Mary Calvagna, MS
Bone is living tissue that is constantly undergoing a process called remodeling. In remodeling, cells called osteoclasts are breaking down old bone, as cells called osteoblasts are replacing it with new tissue. Many factors can affect the remodeling process and leave you with bones that are less dense and more fragile.
Some factors that affect bone remodeling are:
Regular weight-bearing and resistance exercise helps build muscle, as well as maintain and increase bone strength. Exercise causes the muscle to contract against the bone. This action stresses or stimulates the bone, and the bone becomes stronger and denser. The three main types of exercise are (some activities can be more than 1 type):
In aerobic exercise, you continually move large muscles in the legs, shoulders, and buttocks. This action causes you to breathe more deeply, and your heart to work harder pumping blood, thereby strengthening your heart and lungs. Examples include:
In weight-bearing exercises, your bones and muscles work against gravity, and your feet and legs bear the weight. Your bones adapt to the weight and pull of the muscle during weight-bearing exercise. Examples of weight-bearing exercises include:
Resistance exercises use muscle strength to improve muscle mass and strengthen bone. Examples include:
Before starting any type of exercise program, check with your doctor about any possible medical problems you may have that would limit your ability to exercise.
National Osteoporosis Foundation
The President's Council on Physical Fitness, Sports, and Nutrition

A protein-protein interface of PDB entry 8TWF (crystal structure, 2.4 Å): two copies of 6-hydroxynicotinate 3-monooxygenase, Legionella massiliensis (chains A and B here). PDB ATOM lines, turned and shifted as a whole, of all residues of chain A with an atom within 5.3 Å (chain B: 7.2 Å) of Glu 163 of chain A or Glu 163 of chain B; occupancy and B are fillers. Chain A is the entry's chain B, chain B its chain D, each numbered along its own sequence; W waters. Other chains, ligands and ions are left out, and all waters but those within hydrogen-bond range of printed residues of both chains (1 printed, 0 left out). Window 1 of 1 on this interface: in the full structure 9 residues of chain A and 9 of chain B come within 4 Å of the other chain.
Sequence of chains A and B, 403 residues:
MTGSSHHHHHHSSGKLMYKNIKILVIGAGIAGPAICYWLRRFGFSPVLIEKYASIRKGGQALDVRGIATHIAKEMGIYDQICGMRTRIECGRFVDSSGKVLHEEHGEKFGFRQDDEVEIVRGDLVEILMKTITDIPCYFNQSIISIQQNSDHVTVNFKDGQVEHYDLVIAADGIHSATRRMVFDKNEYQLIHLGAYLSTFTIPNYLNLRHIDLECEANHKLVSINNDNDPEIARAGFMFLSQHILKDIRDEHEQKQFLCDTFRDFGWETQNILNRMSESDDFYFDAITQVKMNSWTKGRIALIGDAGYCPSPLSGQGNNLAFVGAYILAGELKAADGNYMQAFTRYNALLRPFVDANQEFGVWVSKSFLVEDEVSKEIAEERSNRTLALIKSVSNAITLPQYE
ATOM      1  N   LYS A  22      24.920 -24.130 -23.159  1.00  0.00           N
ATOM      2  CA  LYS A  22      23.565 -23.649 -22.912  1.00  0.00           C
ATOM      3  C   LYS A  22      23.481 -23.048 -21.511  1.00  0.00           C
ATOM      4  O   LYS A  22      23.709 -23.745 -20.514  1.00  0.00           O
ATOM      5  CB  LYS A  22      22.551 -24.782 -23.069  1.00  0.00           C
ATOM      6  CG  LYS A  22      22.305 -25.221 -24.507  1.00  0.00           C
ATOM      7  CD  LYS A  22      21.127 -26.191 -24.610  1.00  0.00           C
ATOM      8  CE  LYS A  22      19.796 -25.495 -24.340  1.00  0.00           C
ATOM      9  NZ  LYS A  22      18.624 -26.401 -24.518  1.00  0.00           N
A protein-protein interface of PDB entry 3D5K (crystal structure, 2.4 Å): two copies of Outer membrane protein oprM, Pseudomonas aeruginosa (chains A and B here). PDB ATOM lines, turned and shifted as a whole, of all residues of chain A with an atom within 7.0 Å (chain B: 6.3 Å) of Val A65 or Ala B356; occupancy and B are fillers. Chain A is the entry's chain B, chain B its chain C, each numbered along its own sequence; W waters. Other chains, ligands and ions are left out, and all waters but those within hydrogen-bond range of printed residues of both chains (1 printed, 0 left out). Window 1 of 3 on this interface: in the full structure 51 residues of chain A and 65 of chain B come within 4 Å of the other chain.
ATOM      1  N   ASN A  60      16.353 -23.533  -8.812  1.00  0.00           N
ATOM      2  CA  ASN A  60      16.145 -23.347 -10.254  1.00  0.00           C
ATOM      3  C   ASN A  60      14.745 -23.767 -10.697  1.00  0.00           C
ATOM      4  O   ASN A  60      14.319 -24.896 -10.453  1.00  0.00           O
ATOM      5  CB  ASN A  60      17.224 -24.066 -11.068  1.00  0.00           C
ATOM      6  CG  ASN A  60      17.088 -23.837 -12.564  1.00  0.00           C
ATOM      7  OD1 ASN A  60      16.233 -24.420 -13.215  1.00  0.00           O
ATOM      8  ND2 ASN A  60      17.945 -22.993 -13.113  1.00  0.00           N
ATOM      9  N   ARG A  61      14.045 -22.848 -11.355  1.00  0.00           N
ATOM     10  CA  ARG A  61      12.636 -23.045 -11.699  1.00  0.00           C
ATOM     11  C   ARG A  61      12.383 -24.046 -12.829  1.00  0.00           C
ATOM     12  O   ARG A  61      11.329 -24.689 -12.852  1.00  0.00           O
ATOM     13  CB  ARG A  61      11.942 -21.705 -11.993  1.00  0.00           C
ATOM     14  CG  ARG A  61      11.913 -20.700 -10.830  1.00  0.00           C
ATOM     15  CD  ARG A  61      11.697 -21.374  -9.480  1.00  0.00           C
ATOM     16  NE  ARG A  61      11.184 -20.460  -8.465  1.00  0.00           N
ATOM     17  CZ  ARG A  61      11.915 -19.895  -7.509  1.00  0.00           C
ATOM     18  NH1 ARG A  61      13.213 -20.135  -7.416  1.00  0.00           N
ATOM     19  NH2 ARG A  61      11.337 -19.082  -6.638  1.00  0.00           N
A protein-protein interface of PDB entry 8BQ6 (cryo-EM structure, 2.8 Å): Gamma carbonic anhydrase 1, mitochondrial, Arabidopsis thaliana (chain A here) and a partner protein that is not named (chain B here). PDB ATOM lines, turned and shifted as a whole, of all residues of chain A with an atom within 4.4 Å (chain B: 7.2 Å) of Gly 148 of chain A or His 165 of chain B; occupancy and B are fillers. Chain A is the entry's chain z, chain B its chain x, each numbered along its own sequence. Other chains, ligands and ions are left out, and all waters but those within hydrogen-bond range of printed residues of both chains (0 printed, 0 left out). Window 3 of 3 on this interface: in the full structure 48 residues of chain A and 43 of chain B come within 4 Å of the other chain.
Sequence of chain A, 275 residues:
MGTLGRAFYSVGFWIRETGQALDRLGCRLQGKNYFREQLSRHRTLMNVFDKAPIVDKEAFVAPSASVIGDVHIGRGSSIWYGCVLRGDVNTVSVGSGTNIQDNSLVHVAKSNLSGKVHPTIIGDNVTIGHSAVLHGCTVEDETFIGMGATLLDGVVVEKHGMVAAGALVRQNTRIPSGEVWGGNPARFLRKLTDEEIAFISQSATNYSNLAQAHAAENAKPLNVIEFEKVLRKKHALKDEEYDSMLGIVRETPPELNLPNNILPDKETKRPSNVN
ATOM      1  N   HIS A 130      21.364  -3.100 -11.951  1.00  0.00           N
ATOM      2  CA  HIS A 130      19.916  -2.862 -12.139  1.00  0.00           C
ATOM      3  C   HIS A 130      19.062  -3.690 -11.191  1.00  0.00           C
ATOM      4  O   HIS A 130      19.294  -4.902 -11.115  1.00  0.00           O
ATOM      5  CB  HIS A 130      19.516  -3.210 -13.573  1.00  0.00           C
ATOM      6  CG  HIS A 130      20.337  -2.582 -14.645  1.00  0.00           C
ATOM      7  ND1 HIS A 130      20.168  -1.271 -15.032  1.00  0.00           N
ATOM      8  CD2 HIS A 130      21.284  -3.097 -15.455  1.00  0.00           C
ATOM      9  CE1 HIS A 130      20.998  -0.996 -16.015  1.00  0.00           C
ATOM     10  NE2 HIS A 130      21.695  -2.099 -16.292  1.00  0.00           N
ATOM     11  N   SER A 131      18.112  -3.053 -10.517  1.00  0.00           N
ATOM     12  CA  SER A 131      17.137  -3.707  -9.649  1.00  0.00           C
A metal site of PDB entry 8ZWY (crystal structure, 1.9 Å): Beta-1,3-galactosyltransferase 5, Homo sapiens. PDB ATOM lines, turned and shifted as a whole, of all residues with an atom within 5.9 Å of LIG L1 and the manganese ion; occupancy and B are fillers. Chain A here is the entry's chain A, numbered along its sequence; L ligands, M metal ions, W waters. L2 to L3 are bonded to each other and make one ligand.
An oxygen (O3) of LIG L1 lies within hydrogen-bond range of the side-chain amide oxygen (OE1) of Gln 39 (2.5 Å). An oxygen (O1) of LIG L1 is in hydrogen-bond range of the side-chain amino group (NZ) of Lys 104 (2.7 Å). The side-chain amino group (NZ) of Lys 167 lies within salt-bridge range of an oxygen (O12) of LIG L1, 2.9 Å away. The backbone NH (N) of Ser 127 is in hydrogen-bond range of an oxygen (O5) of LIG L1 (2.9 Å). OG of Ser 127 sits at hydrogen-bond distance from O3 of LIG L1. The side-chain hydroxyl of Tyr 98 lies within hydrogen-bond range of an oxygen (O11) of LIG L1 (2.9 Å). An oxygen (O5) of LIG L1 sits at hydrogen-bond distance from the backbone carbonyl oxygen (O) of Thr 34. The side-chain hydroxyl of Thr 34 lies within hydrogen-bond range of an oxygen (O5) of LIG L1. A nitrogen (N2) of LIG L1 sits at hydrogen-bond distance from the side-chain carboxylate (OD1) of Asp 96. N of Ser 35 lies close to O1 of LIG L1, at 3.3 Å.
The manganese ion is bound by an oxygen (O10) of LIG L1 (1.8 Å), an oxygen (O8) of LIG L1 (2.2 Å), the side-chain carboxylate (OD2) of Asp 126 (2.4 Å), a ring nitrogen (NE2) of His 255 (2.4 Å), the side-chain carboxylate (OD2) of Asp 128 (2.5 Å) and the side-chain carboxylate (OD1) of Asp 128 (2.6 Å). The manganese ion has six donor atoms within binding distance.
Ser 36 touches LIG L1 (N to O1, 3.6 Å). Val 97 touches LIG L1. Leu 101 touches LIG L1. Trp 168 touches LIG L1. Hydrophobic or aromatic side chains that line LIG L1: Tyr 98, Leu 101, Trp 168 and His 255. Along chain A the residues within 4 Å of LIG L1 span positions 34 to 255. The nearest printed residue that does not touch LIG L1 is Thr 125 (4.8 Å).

Canadian Orthopaedic Foundation
Public Health Agency of Canada
2008 Physical Activity Guidelines for Americans. US Department of Health and Human Services website. Available at: http://www.health.gov/paguidelines/guidelines/default.aspx#toc. Published October 2008. Accessed February 12, 2014.
Bone remodeling. University of Washington website. Available at: http://courses.washington.edu/bonephys/physremod.html. Updated March 30, 2007. Accessed February 12, 2014.
How much physical activity do adults need? Centers for Disease Control and Prevention website. Available at: http://www.cdc.gov/physicalactivity/everyone/guidelines/adults.html. Updated December 1, 2011. Accessed February 12, 2014.
Osteoporosis. EBSCO DynaMed website. Available at: http://www.ebscohost.com/dynamed. Updated November 27, 2013. Accessed February 12, 2014.
Skeleton keys. Smithsonian Museum of Natural History website. Available at: http://anthropology.si.edu/writteninbone/young_old.html. Accessed February 12, 2014.
Last reviewed February 2014 by Michael Woods, MD
EBSCO Information Services is fully accredited by URAC. URAC is an independent, nonprofit health care accrediting organization dedicated to promoting health care quality through accreditation, certification and commendation.
Please be aware that this information is provided to supplement the care provided by your physician. It is neither intended nor implied to be a substitute for professional medical advice. CALL YOUR HEALTHCARE PROVIDER IMMEDIATELY IF YOU THINK YOU MAY HAVE A MEDICAL EMERGENCY. Always seek the advice of your physician or other qualified health provider prior to starting any new treatment or with any questions you may have regarding a medical condition.
Copyright © EBSCO Information Services. All rights reserved.